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5 Indie Artists Share Early Career Big Mistakes & Smart Moves #A3CTopProspects

For many of our Top Prospects selections, the most important lessons come from making the biggest mistakes.

If you’re still sleeping on our Top Prospects series, here’s the deal: we partnered with A3C—the largest annual hip-hop and culture festival in the country—to provide our faithful readers, as well as aspiring artists, with firsthand insight from the next wave of artists poised to change the musical landscape.

Since we've already highlighted each artist individually, before our Top Prospects showcase on Wednesday, October 5, at Aisle 5 in Little 5 Points, we decided to compile some key moments from our discussions with five of these incredibly promising up-and-comers, each of whom provided valuable insight into both the right and wrong moves they’ve made during their initial journey towards artistic greatness.

Whether you’re an aspiring artist yourself, or just a loyal student of the game, you’ll appreciate these gems.

Big Mistakes

The number of potential pitfalls an artist on the rise can incur in today's music industry climate is staggering, which is part of the reason why there are so many great artists in the world you’ll never hear. It only takes one wrong move or one missed opportunity to decimate a promising trajectory, and one of the marks of a truly great artist is learning from and never again repeating those mistakes.

Simply allowing the wrong individual into your inner circle can often be treacherous. “One mistake I made is signing to my first manager,” noted DMV-raised Top Prospect K.A.A.N. It’s important (read: vital) to trust the people who you entrust with your art and your business, knowing that they have your best interests in mind and represent you in an organized, professional manner.

Another frequently made mistake is not taking a career in music seriously, plain and simple. The internet completely changed music consumption, and as a result, an up-and-coming artist now has hundreds of thousands of competitors all vying for the same time and attention. Seattle emcee Dave B realized early on you cannot treat music like a hobby, explaining, “if you're gonna dedicate yourself to something, it can't be done for leisure.”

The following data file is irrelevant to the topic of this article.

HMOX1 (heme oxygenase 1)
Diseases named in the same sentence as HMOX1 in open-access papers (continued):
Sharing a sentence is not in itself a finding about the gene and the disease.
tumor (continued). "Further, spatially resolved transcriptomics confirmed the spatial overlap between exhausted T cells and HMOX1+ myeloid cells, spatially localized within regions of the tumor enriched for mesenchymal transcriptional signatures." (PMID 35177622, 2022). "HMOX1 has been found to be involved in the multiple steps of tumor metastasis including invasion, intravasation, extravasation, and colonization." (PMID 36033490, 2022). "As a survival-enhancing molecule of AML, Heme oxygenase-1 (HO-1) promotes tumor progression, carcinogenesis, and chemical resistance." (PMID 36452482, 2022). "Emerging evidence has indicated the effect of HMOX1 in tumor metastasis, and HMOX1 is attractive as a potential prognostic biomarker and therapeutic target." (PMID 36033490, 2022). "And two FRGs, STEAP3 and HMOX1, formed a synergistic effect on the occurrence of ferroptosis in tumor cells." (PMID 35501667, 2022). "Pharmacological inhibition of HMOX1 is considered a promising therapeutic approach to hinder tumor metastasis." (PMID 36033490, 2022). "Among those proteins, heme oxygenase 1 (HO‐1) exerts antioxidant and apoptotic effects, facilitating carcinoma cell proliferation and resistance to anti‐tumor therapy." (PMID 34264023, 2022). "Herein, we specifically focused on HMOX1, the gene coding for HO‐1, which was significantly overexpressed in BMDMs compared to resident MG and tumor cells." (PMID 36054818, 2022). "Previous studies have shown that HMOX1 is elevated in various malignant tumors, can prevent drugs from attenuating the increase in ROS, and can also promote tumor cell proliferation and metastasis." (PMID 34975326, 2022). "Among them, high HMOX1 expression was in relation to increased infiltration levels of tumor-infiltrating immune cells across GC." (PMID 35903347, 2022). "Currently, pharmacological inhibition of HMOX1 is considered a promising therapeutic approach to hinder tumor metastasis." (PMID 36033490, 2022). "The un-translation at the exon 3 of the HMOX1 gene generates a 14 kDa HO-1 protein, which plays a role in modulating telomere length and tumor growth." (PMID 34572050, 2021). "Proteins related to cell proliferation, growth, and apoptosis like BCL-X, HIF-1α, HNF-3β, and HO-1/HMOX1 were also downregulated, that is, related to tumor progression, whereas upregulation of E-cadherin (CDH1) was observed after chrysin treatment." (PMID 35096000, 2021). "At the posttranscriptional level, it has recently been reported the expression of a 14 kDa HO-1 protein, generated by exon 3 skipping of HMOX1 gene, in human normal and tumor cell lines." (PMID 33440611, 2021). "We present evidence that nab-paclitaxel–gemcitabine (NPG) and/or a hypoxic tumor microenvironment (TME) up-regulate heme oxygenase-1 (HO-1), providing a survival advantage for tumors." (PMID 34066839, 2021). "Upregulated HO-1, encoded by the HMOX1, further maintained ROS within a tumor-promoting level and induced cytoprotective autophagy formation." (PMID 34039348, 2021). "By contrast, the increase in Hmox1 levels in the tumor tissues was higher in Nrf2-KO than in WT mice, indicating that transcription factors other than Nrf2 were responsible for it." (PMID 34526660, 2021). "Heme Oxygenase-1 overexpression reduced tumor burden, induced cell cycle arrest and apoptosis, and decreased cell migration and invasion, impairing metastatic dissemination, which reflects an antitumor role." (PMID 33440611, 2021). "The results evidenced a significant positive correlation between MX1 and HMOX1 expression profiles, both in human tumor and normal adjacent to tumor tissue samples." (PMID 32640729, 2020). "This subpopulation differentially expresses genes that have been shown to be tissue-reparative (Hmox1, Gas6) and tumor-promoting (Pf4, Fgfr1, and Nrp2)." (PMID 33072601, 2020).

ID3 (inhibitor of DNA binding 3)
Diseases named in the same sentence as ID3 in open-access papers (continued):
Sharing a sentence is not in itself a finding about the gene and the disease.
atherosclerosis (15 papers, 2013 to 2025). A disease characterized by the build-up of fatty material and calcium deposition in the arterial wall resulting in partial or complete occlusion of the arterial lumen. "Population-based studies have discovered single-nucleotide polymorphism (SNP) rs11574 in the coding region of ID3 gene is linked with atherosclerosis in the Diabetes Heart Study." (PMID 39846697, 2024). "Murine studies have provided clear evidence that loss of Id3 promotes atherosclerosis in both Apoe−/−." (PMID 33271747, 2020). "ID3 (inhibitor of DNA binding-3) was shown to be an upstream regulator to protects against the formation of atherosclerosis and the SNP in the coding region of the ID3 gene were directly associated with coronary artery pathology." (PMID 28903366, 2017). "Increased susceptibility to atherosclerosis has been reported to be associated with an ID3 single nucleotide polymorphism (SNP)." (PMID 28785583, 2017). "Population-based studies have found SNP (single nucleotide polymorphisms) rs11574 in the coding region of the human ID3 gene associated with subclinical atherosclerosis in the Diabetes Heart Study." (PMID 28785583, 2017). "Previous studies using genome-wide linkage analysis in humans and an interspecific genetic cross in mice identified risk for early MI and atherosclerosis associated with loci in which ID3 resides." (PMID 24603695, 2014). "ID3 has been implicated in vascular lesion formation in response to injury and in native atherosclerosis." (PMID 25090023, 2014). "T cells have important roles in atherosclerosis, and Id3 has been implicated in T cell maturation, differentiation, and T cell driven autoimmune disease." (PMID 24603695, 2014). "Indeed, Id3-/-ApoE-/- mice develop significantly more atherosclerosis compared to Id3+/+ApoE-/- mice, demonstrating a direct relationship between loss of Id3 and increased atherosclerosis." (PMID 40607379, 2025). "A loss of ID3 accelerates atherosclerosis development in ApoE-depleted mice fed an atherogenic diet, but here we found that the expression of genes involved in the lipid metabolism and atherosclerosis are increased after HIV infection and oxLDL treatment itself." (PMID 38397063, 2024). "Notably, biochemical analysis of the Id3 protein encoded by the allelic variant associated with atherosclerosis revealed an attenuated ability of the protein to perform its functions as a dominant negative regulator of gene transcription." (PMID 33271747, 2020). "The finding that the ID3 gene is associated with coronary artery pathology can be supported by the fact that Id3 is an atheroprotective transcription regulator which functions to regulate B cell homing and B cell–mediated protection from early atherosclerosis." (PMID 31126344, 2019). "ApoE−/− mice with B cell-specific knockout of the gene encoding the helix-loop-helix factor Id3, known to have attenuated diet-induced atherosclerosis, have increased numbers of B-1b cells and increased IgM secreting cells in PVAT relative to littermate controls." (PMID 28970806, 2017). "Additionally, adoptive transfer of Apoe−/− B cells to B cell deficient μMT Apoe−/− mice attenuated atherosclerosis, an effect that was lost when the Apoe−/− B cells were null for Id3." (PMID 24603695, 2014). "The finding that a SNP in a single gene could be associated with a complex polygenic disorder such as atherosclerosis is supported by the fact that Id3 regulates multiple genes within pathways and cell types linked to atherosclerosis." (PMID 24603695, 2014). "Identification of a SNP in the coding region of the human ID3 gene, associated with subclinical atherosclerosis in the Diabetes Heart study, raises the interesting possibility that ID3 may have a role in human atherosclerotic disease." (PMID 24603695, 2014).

While leisurely releasing music can come with its own set of problems, releasing music too frequently is its own faux pas. Increasing output without giving yourself time to develop artistically can be equally detrimental to your musical legacy, as both Innanet James and J.I.D. have experienced.

A mistake I made was not trusting myself and being patient. A friend told me this song was dope, and coming off the success of “Black,” I got geeked and just threw anything out. - Innanet James

One early mistake I made was trying to do things in a rush or before its time. I also used to feel like I had to make things seem a certain way based off of image, I had to check myself on flex raps. - J.I.D.

In the same vein as a lack of motivation, artists often consciously miss opportunities due to a perceived lack of value.

Georgia native Kelechi spoke with us about initially passing on opportunities that, looking back, would have likely advanced his journey much quicker:

I have friends who are further along, who I have messages from 2011 asking me to come out to SXSW, or fly to this place, or this place, and I never saw the value of just getting up and doing something, even if I didn’t know what exactly I was getting up to do. What I realized within the last few years is that you don’t always know what’ll come from meeting with this person, or going to that event. So do everything worth anything, until you don’t have to.